The G-20 Summit in early November was prolific. In a long-awaited agreement, on October 30, President Biden and other global leaders endorsed a global corporate tax rate of 15% on companies with revenues over $865 million per year.
The tax plan is designed to stop large multinational companies from transferring their operations (and shifting income) to countries that charge low or no taxes. Under another provision in the new plan, companies with annual revenue of $23 billion and profit margins higher than 10% are required to pay taxes in any country where they sell products or services.
G-20 Leaders are hoping to implement the new tax rules by 2023. Each country signing onto the deal will need to enact the provisions, which means a long road ahead.
The Organization for Economic Cooperation and Development estimates the deal could bring in $150 billion per year around the globe, if implemented.
Steel Clash Ends
The day after the historic tax deal, the United States and European Union met in Rome to discuss their longstanding clash over steel and aluminum.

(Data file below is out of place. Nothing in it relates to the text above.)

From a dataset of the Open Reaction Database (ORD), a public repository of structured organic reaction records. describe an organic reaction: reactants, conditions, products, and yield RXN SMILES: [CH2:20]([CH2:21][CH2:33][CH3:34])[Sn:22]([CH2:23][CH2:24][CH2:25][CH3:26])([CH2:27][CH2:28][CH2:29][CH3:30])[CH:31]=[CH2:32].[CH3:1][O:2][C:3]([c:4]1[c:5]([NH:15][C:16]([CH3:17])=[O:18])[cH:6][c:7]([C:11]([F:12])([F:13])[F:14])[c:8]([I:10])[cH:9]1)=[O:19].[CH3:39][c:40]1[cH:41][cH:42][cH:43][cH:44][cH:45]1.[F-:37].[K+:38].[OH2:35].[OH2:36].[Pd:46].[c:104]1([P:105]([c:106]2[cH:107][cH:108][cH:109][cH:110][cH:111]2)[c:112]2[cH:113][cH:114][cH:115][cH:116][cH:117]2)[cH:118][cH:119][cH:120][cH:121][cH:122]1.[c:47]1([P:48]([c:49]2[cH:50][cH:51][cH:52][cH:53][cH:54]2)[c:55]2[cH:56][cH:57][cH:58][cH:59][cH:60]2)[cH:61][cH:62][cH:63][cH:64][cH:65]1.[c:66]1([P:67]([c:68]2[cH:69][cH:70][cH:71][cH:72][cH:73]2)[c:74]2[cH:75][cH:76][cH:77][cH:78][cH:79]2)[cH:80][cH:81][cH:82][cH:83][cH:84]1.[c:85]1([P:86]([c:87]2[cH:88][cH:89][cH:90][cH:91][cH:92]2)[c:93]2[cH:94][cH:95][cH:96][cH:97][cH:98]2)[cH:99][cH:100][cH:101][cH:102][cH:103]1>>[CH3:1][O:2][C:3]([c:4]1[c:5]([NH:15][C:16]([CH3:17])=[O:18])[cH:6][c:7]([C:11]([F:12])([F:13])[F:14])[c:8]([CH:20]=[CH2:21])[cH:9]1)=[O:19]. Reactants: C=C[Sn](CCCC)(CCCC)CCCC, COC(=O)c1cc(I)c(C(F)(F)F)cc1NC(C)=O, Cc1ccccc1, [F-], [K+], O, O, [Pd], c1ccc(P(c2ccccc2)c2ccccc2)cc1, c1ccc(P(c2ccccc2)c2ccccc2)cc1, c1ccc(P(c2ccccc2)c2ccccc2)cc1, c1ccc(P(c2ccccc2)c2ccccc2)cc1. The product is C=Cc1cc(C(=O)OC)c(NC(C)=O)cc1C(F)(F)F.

The good news for US companies is that EU agreed to remove tariffs on American products such as whiskey, motorcycles, and power boats. In exchange, the US will allow countries in the EU to export limited quantities of steel and aluminum duty free, rolling back the tariffs imposed under former President Donald Trump.
The deal is also aimed at combating climate change, since steel manufacturing is a top contributor to global carbon emissions. The deal only extends to steel and aluminum produced within the EU where production methods are generally cleaner with the hope is that less “dirty” steel production will occur and pollute the industry.
The US and EU hope to iron out this deal in the next two years, and they hope to add on other countries such as China, who contribute to large amounts of carbon emissions.
Stay tuned for more information as these deals are finalized.